Below are a couple of short pieces written at the last writing workshop. The first is a response I wrote to the courtyard at Allt-y-bela, an area of the garden I know very well. It was a joy to sit amongst the topiary and coolness of the courtyard, focused on articulating my feelings towards the space and the collection of plants it is home to.

Thanks very much to Ardyn Griffin for the second, which followed a discussion about an extract from A Shepherds Life by James Rebanks. It is specifically an exploration of the notion of 'heft', a word that describes a special attachment or belonging to a particular piece of land. It is used in the north of England to describe a pasture to which a flock of sheep specifically belongs. It's a moving idea to explore; the place, the land, the earth to which you feel hefted.

For more details about the course and to book a place: http://www.opengroundwriting.co.uk/workshops.html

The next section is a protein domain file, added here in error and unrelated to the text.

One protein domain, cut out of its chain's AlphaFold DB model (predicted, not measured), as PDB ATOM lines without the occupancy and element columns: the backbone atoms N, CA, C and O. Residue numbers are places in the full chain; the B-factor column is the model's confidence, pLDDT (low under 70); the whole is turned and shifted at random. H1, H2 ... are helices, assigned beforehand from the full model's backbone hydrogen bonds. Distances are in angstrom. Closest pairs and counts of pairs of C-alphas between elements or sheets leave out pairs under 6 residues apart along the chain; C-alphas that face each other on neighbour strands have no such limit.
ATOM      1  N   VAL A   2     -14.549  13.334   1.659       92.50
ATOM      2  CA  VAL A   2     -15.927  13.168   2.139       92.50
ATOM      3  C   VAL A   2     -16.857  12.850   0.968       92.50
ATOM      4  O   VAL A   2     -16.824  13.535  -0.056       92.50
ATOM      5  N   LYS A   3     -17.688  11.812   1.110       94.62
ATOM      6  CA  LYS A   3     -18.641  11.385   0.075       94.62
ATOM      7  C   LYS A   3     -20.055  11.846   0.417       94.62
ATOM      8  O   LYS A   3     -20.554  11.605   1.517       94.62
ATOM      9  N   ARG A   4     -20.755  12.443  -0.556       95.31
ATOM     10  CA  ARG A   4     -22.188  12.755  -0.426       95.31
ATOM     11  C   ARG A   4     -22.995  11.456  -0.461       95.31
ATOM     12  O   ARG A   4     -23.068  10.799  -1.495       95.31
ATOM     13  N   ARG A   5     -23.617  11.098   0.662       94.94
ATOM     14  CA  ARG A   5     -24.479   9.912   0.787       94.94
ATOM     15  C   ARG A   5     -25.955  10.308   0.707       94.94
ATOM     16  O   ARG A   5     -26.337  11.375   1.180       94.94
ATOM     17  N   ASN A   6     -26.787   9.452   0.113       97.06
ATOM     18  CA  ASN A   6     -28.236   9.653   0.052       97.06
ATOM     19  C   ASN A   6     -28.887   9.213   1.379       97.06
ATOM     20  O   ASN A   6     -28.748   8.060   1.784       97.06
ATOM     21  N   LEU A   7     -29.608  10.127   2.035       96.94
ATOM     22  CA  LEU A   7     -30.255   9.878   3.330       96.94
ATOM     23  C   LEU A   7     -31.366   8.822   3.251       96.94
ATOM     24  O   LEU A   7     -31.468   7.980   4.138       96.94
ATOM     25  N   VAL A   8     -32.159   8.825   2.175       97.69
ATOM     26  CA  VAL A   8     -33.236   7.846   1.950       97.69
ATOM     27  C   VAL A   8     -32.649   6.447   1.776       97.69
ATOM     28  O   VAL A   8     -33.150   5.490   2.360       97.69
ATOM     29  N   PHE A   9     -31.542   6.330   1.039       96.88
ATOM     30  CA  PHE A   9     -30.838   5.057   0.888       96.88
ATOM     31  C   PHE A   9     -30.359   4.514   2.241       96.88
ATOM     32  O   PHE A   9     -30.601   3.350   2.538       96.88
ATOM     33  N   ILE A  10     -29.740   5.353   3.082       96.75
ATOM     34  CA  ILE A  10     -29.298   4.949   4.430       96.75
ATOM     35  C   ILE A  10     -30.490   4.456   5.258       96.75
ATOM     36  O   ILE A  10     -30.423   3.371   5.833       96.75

Words: Kristy Ramage

Photographs: Emma Benyon and Kristy Ramage

 

In The Courtyard at Allt-y-bela

Tamed, trammeled, fruit rich limbs hold in, protect and tip touch the pumpkin crust.

Banding plinth of zip tongued stone flows over earth, past pounded by iron arch and hoof.

Rounded boxy children cluster, playful, up and down, infiltrated by foxy cinnamon spires, a slight unease, relieved by the Turk's Cap lily, adorned with golden gems.

Pure brilliance, centre stage.

Kristy Ramage

 

Heft

The top of the garden is warm, sheltered from the wind, quiet.

The welcome, the relief.

The grubby disarray. With the plants I am absorbed,  'This has germinated, this has wilted, this needs another pot, is this a weed?'

The dog grumps for she is against gardening, she will flop and sleep.

This is her home, the smells, places to lie, she has absorbed into her life's patterns.

Now the chickens have found us, they circle, they chatter, they demand.

They alarm the dog.

The peacock arrives, he finds a flower, he eats it. He is not really a garden friend.

Ardyn Griffin